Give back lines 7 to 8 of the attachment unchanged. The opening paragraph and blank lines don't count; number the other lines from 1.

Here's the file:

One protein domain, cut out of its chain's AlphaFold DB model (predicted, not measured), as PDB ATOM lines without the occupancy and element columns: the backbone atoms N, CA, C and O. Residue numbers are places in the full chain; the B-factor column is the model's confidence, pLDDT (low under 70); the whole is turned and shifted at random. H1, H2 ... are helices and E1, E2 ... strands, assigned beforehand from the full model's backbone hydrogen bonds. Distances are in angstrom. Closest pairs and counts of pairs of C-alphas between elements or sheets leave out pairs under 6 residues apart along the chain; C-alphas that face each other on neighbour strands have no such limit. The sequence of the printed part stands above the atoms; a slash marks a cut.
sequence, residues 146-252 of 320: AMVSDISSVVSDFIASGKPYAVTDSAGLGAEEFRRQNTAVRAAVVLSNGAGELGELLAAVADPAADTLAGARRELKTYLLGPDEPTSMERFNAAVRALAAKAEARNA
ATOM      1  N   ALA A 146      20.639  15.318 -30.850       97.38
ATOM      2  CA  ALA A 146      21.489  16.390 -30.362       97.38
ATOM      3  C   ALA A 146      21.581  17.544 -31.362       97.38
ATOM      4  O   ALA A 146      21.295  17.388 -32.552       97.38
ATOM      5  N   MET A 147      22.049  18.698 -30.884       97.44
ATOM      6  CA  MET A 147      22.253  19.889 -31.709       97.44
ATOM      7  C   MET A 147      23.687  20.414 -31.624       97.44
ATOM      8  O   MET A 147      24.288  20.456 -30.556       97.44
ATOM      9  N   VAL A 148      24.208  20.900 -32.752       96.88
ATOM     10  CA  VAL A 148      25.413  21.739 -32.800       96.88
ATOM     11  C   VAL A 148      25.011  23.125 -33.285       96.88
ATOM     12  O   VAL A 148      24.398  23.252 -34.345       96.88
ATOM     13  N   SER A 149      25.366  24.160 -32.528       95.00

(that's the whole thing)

ATOM      6  CA  MET A 147      22.253  19.889 -31.709       97.44
ATOM      7  C   MET A 147      23.687  20.414 -31.624       97.44